Employee Political Activity and the Workplace
With 2016 as a presidential election year, employers could likely observe a surge in political activities among their employees. Political conversations around the water cooler can easily erupt into personal confrontations with water coolers being thrown around. Thus, employers need to be especially aware of federal and state laws regarding the ability to limit employee participation in political activities.
Addressing employment treatment with regards to political activities, the National Labor Relations Act (NLRA) provides employees with the right to engage in concerted activity. Whether or not the NLRA protects employee political activity depends partially on any identified employment concern the employee’s are supporting. For example, a political activity that directly supports a particular political issue, candidate, or party and a specific employment-related concern (i.e. Health Care Reform) may be considered protected. In general, while non-disruptive activities taking place during an employee’s own time and away from the workplace are considered protected, some activities (i.e. those conducted on workplace premises) may be subject to company policy restrictions.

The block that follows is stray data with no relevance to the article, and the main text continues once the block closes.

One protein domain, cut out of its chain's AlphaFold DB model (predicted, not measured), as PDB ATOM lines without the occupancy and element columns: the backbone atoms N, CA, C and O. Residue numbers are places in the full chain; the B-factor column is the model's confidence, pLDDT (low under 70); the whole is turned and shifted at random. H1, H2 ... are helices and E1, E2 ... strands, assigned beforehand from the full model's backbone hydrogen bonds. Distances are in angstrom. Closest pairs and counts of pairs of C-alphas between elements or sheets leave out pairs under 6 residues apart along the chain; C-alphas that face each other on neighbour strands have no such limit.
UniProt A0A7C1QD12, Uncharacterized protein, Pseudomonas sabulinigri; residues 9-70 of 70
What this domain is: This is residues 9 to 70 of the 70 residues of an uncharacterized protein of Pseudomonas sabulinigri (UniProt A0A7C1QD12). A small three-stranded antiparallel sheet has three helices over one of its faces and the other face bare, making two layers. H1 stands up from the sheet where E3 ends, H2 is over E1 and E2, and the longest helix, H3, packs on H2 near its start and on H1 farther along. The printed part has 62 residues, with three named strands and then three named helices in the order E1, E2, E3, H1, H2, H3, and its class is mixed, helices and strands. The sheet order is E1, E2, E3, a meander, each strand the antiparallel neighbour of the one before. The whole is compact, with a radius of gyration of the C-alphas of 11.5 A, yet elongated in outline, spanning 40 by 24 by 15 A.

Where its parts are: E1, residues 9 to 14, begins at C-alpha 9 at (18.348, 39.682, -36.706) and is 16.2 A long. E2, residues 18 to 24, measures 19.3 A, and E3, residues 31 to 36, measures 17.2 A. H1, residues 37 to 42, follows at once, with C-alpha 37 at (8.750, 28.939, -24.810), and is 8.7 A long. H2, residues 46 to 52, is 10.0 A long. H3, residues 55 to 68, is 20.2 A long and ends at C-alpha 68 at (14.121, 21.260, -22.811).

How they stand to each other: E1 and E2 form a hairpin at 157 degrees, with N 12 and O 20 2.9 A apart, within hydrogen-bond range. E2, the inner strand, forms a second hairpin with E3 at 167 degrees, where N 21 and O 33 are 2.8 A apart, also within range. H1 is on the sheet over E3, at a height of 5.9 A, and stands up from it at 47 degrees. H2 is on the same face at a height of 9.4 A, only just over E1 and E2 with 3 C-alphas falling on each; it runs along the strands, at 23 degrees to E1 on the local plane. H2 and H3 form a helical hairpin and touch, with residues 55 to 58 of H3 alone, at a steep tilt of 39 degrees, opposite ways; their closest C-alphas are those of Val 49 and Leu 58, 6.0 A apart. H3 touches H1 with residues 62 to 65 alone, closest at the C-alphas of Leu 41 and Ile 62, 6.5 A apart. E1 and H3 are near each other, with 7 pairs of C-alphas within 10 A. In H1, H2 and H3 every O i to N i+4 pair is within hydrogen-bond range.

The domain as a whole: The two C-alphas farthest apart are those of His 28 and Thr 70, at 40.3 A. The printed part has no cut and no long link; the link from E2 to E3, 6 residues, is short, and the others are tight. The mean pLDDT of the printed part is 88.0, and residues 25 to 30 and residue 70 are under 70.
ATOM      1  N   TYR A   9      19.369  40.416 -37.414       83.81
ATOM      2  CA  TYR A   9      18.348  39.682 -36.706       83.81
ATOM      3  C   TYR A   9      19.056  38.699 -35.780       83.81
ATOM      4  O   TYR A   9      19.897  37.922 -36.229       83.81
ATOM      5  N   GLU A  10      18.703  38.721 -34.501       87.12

Some guidelines employers may consider include:
- Political activities tied to specific employment-related matters are considered protected (i.e. “Vote for Candidate X, supporter of health care reform in the workplace.”).
- Completely political activities or support (i.e. campaign T-shirts supporting a specific candidate) is not considered protected and may be prohibited by company workplace policies.
- Campaign materials identifying a union’s name or logo generally cannot be prohibited. However, an employer may demonstrate reasonable exceptions (i.e. employee safety in terms of qualified personal protective equipment).
Thus, ensure that your company’s employee handbook policies comply with federal and state laws involving employee political activities (i.e. voting leave). Considering the wide range of interpretations on whether or not certain activities may be protected under the NLRA, look closely at the details of each situation before deciding to apply any disciplinary action against an employee.
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